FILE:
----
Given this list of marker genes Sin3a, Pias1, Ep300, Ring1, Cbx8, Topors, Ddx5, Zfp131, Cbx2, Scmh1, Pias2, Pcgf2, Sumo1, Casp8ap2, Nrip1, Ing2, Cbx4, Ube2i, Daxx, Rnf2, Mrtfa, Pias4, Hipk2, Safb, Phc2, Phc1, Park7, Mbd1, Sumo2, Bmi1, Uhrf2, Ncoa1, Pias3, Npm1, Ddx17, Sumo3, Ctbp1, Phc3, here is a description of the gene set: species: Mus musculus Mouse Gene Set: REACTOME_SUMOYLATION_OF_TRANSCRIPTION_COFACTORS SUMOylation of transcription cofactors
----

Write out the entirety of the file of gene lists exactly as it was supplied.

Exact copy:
Given this list of marker genes Sin3a, Pias1, Ep300, Ring1, Cbx8, Topors, Ddx5, Zfp131, Cbx2, Scmh1, Pias2, Pcgf2, Sumo1, Casp8ap2, Nrip1, Ing2, Cbx4, Ube2i, Daxx, Rnf2, Mrtfa, Pias4, Hipk2, Safb, Phc2, Phc1, Park7, Mbd1, Sumo2, Bmi1, Uhrf2, Ncoa1, Pias3, Npm1, Ddx17, Sumo3, Ctbp1, Phc3, here is a description of the gene set: species: Mus musculus Mouse Gene Set: REACTOME_SUMOYLATION_OF_TRANSCRIPTION_COFACTORS SUMOylation of transcription cofactors